Red Ceiling, you’re alright with me. I don’t want to upset a ceiling of red. You’ve been pretty good about releasing some excellent chapbooks with particularly grand old moods. Veering from funny to moving, you embody it all. Part of me really wishes I could give you a hug, as much as one online mysterious entity can give another online mysterious entity a hug. Thus far I’ve only read this one and “Wikipedia says it will pass” by Diana Salier, but that’s going to change.
Peter Hughes wrote this tender chapbook. The chapbook is entitled “Lynn Deeps”. “Lynn Deeps” comes across as a beautiful series of stream-of-consciousness thoughts. If you look at his tiny, microscopic bio in the back you’ll notice he’s been doing this for a while: his first chapbook was all the way back in 1992, back when I was a baby sloth, before I had established my online blogging presence. 1992 men were men, and blogs were a nonsensical term.
How does this read? Well, it’s a gorgeous book. The cover has a wonderful texture to it. And the words themselves give hint of an ongoing journey. For me the mention of “Belgian Funk” immediately gave raise to ‘Belgian New Beat’ in my head. So thanks for that. Thanks a lot that stuff is nearly impossible to get out of my head. A later mention of Joanna Newsom did nothing to get it out as I’m unable to merge a house beat with harp.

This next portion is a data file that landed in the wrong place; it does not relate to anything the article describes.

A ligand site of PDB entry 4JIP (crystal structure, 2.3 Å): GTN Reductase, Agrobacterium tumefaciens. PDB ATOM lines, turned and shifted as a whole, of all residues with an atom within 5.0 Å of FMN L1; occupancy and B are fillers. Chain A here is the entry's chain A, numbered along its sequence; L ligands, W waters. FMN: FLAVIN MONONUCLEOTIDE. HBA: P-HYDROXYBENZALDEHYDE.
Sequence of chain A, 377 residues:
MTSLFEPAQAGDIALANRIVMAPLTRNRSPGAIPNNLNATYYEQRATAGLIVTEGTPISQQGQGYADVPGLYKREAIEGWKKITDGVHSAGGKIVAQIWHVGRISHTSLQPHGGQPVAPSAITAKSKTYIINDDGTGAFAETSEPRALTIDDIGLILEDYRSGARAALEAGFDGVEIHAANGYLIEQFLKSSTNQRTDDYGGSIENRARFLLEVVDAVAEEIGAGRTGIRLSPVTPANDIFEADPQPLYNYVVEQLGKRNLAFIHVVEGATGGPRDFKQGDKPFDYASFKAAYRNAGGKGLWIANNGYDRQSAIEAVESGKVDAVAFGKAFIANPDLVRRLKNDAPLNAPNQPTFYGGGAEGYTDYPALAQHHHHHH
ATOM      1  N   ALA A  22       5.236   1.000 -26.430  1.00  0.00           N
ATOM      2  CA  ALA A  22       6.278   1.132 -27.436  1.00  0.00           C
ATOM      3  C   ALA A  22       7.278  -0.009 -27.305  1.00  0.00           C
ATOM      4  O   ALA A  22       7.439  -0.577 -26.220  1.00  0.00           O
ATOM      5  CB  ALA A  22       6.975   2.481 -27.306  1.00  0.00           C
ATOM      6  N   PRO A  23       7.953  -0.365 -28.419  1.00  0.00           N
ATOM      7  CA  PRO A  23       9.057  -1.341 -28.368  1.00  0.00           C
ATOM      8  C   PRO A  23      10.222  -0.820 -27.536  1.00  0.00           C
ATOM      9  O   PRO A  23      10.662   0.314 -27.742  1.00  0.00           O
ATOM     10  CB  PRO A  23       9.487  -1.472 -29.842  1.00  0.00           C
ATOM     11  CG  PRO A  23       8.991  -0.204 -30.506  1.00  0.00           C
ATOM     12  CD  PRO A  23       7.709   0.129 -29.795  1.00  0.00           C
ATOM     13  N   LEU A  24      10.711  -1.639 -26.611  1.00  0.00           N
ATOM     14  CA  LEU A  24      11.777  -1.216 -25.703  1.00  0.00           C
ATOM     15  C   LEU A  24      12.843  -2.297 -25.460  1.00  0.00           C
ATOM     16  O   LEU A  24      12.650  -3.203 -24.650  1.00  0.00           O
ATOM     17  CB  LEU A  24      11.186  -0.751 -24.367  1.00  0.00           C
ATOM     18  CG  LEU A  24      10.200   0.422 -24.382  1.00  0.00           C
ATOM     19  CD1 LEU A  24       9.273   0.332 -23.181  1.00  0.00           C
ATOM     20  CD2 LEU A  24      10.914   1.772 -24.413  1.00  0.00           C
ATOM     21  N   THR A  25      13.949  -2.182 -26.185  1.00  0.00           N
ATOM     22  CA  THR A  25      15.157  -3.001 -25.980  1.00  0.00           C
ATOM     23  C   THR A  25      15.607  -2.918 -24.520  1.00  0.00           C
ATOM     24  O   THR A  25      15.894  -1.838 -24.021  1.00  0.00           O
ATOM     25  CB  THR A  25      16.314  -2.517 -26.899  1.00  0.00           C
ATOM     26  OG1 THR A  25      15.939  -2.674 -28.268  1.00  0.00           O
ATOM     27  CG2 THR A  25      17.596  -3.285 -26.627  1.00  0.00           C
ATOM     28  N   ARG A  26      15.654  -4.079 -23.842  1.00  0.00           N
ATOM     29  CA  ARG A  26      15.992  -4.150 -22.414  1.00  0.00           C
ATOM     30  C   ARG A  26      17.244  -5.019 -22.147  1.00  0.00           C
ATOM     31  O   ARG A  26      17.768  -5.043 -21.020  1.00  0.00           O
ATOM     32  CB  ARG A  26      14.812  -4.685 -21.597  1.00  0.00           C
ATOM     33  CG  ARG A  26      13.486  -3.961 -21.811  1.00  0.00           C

Whoever the narrator is speaking to must be pretty familiar with them. Shared experiences, previous jaunts, and late nights passing by not much in particular are mentioned in a soothing manner. As I read this and re-read this I got the sense of a tremendous calm. It felt cyclical to me. There was zero mention of any sort of city or large population center. I kept on seeing damp country in the words. Dogs going for a quiet morning walk and the infinite disappointment of having bars close at a particular hour. While I will never be a resident of the country (I’m much more of a city person) I do enjoy the peace and quiet it brings. Peter clearly agrees as he captures the best moments of living in a low energy area.
There’s a lot going on in these ten pages. Even after reading it a number of times, I can’t necessarily describe all the reasons I enjoy it. It may have to do with the amicable mood of the writing, or the fact that this chapbook was dedicated to Peter’s wife Lynn. Whatever the reason, it is a surprisingly calming and refreshingly unrushed.